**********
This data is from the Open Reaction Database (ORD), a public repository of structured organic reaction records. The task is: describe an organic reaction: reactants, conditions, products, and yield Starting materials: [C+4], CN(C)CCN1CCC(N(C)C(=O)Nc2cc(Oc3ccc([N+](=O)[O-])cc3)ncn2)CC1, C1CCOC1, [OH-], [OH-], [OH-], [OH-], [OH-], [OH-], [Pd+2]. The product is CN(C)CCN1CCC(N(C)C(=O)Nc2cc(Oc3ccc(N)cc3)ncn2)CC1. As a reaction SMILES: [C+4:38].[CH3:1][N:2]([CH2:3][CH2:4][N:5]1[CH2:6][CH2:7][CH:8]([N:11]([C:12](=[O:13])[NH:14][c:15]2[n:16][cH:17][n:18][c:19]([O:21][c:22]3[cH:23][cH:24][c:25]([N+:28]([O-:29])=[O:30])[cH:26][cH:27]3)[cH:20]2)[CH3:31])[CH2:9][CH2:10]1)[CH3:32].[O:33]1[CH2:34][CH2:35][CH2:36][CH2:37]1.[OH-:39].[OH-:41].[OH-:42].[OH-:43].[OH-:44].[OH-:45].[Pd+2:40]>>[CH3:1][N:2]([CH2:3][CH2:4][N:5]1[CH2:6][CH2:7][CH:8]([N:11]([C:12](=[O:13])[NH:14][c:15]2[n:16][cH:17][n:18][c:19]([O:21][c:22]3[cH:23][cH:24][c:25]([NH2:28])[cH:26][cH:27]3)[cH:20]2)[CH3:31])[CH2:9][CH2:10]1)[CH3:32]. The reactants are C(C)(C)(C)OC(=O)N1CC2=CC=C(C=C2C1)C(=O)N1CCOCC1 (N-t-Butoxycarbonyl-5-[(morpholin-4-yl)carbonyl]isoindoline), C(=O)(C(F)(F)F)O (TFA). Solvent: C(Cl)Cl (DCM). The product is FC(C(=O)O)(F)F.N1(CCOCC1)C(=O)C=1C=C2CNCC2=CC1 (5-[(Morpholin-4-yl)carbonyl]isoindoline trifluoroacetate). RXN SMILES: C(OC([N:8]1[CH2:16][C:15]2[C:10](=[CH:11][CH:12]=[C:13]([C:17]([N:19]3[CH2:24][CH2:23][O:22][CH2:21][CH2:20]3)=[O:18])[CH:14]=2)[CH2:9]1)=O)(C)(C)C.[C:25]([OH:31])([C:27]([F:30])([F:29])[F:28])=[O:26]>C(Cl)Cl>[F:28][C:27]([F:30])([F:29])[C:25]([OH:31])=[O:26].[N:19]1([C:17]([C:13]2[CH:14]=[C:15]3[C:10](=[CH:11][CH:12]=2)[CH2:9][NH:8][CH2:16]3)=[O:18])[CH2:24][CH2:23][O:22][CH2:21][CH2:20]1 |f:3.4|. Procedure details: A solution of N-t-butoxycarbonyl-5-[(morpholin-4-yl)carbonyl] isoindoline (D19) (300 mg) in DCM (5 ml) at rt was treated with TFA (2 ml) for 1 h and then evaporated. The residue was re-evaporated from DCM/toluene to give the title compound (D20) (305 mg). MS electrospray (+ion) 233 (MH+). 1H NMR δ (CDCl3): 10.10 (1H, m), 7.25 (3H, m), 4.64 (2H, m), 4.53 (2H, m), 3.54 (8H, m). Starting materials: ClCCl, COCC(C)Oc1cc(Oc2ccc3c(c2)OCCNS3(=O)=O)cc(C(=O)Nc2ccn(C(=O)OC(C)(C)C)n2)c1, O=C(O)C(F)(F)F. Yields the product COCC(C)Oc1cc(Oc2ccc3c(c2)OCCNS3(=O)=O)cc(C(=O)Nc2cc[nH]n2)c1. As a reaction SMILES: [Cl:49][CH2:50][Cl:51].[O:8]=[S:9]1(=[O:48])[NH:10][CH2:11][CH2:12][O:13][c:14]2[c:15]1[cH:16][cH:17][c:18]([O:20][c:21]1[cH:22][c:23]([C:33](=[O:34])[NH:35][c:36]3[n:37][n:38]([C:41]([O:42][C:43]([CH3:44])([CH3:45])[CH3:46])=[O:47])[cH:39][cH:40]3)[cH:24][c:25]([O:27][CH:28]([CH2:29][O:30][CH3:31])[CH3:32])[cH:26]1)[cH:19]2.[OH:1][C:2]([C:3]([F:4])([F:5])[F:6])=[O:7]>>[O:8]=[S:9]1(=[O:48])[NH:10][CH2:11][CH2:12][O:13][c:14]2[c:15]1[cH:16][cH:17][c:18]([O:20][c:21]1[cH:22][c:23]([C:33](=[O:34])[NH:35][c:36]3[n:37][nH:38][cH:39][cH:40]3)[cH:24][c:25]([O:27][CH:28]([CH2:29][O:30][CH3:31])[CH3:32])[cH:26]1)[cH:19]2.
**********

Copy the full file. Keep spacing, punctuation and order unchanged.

This data is from the Open Reaction Database (ORD), a public repository of structured organic reaction records. The task is: describe an organic reaction: reactants, conditions, products, and yield Starting materials: [C+4], CN(C)CCN1CCC(N(C)C(=O)Nc2cc(Oc3ccc([N+](=O)[O-])cc3)ncn2)CC1, C1CCOC1, [OH-], [OH-], [OH-], [OH-], [OH-], [OH-], [Pd+2]. The product is CN(C)CCN1CCC(N(C)C(=O)Nc2cc(Oc3ccc(N)cc3)ncn2)CC1. As a reaction SMILES: [C+4:38].[CH3:1][N:2]([CH2:3][CH2:4][N:5]1[CH2:6][CH2:7][CH:8]([N:11]([C:12](=[O:13])[NH:14][c:15]2[n:16][cH:17][n:18][c:19]([O:21][c:22]3[cH:23][cH:24][c:25]([N+:28]([O-:29])=[O:30])[cH:26][cH:27]3)[cH:20]2)[CH3:31])[CH2:9][CH2:10]1)[CH3:32].[O:33]1[CH2:34][CH2:35][CH2:36][CH2:37]1.[OH-:39].[OH-:41].[OH-:42].[OH-:43].[OH-:44].[OH-:45].[Pd+2:40]>>[CH3:1][N:2]([CH2:3][CH2:4][N:5]1[CH2:6][CH2:7][CH:8]([N:11]([C:12](=[O:13])[NH:14][c:15]2[n:16][cH:17][n:18][c:19]([O:21][c:22]3[cH:23][cH:24][c:25]([NH2:28])[cH:26][cH:27]3)[cH:20]2)[CH3:31])[CH2:9][CH2:10]1)[CH3:32]. The reactants are C(C)(C)(C)OC(=O)N1CC2=CC=C(C=C2C1)C(=O)N1CCOCC1 (N-t-Butoxycarbonyl-5-[(morpholin-4-yl)carbonyl]isoindoline), C(=O)(C(F)(F)F)O (TFA). Solvent: C(Cl)Cl (DCM). The product is FC(C(=O)O)(F)F.N1(CCOCC1)C(=O)C=1C=C2CNCC2=CC1 (5-[(Morpholin-4-yl)carbonyl]isoindoline trifluoroacetate). RXN SMILES: C(OC([N:8]1[CH2:16][C:15]2[C:10](=[CH:11][CH:12]=[C:13]([C:17]([N:19]3[CH2:24][CH2:23][O:22][CH2:21][CH2:20]3)=[O:18])[CH:14]=2)[CH2:9]1)=O)(C)(C)C.[C:25]([OH:31])([C:27]([F:30])([F:29])[F:28])=[O:26]>C(Cl)Cl>[F:28][C:27]([F:30])([F:29])[C:25]([OH:31])=[O:26].[N:19]1([C:17]([C:13]2[CH:14]=[C:15]3[C:10](=[CH:11][CH:12]=2)[CH2:9][NH:8][CH2:16]3)=[O:18])[CH2:24][CH2:23][O:22][CH2:21][CH2:20]1 |f:3.4|. Procedure details: A solution of N-t-butoxycarbonyl-5-[(morpholin-4-yl)carbonyl] isoindoline (D19) (300 mg) in DCM (5 ml) at rt was treated with TFA (2 ml) for 1 h and then evaporated. The residue was re-evaporated from DCM/toluene to give the title compound (D20) (305 mg). MS electrospray (+ion) 233 (MH+). 1H NMR δ (CDCl3): 10.10 (1H, m), 7.25 (3H, m), 4.64 (2H, m), 4.53 (2H, m), 3.54 (8H, m). Starting materials: ClCCl, COCC(C)Oc1cc(Oc2ccc3c(c2)OCCNS3(=O)=O)cc(C(=O)Nc2ccn(C(=O)OC(C)(C)C)n2)c1, O=C(O)C(F)(F)F. Yields the product COCC(C)Oc1cc(Oc2ccc3c(c2)OCCNS3(=O)=O)cc(C(=O)Nc2cc[nH]n2)c1. As a reaction SMILES: [Cl:49][CH2:50][Cl:51].[O:8]=[S:9]1(=[O:48])[NH:10][CH2:11][CH2:12][O:13][c:14]2[c:15]1[cH:16][cH:17][c:18]([O:20][c:21]1[cH:22][c:23]([C:33](=[O:34])[NH:35][c:36]3[n:37][n:38]([C:41]([O:42][C:43]([CH3:44])([CH3:45])[CH3:46])=[O:47])[cH:39][cH:40]3)[cH:24][c:25]([O:27][CH:28]([CH2:29][O:30][CH3:31])[CH3:32])[cH:26]1)[cH:19]2.[OH:1][C:2]([C:3]([F:4])([F:5])[F:6])=[O:7]>>[O:8]=[S:9]1(=[O:48])[NH:10][CH2:11][CH2:12][O:13][c:14]2[c:15]1[cH:16][cH:17][c:18]([O:20][c:21]1[cH:22][c:23]([C:33](=[O:34])[NH:35][c:36]3[n:37][nH:38][cH:39][cH:40]3)[cH:24][c:25]([O:27][CH:28]([CH2:29][O:30][CH3:31])[CH3:32])[cH:26]1)[cH:19]2.